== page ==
Education and training institutions (medical schools, academic health centers, and teaching hospitals) provide the curriculum, the faculty, and the clinical settings in which trainees learn. Academic health centers have mostly succeeded by responding to incentives driving high utilization of specialty services, not by investing in coordination of care, especially in post-acute and community-based settings. New incentives that emphasize quality, value, and patient experience as drivers of payment might change this, but the “tipping point” has not yet been reached. In many of the best institutions, the “primary care” fields of internal medicine and pediatrics are largely selecting for subspecialists.18 There are real rewards for institutions to invest in celebrity specialists and market specialty services to their communities and their donors, a message that is clear to trainees and faculty alike.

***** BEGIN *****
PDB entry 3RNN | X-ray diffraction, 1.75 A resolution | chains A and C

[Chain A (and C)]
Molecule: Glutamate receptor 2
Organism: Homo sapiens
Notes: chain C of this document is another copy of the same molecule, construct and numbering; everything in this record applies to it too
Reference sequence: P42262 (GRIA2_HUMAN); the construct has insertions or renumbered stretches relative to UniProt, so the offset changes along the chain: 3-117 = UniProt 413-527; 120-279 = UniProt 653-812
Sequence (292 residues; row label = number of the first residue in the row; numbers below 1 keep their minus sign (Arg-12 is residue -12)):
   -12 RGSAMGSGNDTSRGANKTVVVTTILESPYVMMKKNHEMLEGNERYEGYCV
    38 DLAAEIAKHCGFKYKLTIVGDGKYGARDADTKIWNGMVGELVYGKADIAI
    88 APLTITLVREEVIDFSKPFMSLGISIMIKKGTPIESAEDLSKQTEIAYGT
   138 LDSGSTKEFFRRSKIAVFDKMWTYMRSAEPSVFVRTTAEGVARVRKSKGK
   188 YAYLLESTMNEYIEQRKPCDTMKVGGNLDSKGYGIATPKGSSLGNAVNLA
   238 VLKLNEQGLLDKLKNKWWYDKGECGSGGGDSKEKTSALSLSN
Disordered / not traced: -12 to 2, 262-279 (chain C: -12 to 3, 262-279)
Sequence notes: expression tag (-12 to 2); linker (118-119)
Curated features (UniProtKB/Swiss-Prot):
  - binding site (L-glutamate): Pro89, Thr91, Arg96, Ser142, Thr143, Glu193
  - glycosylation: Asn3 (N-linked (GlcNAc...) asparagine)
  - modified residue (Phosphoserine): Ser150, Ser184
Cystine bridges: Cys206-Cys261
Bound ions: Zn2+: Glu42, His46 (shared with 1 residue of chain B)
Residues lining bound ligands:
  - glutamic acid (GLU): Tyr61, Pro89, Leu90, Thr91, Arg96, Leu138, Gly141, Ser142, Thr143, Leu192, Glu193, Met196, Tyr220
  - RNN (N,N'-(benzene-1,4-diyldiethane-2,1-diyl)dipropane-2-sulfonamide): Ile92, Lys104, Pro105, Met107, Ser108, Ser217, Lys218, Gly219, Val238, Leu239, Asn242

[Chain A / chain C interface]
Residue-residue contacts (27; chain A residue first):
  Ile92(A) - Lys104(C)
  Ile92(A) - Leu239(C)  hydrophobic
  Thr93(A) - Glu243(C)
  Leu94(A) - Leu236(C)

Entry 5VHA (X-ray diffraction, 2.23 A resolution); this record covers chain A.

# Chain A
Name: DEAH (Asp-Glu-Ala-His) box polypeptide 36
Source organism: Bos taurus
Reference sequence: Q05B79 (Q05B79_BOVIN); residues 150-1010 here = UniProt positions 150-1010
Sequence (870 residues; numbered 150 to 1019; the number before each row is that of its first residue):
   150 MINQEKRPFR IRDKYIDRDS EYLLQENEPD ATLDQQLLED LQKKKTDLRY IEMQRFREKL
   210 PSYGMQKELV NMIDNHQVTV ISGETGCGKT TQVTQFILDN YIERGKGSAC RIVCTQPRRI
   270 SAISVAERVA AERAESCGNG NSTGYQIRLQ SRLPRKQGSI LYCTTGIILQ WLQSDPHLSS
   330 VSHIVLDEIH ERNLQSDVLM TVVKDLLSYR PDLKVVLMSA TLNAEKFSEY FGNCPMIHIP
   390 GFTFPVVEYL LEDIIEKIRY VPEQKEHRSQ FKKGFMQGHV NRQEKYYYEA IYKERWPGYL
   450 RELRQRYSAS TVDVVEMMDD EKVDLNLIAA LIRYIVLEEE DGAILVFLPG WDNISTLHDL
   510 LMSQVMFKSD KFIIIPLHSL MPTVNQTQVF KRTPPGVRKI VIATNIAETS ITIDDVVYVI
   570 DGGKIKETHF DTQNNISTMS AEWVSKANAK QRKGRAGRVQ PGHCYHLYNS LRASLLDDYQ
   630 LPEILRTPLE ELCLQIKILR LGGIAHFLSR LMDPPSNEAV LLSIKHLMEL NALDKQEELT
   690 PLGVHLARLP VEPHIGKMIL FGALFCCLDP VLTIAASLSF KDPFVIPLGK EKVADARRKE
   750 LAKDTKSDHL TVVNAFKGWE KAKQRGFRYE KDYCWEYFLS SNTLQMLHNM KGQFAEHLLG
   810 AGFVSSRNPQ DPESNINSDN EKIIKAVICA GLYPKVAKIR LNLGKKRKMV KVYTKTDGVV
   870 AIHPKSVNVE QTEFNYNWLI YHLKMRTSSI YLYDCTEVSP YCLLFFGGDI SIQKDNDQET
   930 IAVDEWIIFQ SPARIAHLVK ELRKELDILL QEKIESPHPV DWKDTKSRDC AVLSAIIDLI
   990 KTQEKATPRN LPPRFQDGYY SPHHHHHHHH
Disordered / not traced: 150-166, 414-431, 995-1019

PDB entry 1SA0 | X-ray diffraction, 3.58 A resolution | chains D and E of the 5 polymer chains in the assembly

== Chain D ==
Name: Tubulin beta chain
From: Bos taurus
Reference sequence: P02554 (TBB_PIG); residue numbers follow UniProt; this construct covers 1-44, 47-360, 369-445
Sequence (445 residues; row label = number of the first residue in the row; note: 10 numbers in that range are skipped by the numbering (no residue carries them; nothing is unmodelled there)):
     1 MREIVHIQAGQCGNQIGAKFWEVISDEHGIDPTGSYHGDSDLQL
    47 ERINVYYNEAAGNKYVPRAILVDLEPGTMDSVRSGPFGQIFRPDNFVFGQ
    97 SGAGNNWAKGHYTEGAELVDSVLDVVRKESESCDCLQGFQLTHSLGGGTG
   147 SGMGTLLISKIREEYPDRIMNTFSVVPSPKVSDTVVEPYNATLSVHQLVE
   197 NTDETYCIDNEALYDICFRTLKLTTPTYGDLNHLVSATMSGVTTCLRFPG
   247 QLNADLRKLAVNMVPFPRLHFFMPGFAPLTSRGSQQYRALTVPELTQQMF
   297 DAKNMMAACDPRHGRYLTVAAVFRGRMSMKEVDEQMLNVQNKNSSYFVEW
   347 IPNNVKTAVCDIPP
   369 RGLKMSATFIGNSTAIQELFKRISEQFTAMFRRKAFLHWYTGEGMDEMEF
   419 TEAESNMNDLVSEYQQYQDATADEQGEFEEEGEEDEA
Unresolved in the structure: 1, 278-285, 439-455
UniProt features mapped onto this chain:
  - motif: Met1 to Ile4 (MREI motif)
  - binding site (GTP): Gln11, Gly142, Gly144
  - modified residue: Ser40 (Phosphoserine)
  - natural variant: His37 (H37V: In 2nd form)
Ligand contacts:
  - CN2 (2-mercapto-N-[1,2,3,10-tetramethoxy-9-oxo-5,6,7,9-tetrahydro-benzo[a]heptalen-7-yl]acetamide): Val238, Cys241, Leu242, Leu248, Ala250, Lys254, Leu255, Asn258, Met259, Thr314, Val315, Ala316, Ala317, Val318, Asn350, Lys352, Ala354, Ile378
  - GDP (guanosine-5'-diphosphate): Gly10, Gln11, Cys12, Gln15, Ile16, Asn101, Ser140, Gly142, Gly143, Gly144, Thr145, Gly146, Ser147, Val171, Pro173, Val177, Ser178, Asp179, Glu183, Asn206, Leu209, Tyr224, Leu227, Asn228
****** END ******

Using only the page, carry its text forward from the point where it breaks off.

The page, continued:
While it is difficult to predict the future, institutions engaged in primary care training should pay close attention to the skills, knowledge, and behaviors that will be required of future primary care providers. Clearly physicians in training will need a high capacity to adapt to and manage change. Medical school programs need to start early developing the leadership skills necessary to function in a team-based model of care.19 , 20 There is a need for the application of new training and assessment methods that assure trainees have well-developed communication and clinical reasoning skills and that they can be the stewards pushing for the appropriate management of limited resources.21 They will also need skills related to quality improvement, patient safety, improving patient satisfaction, outcomes management, and performance measurement.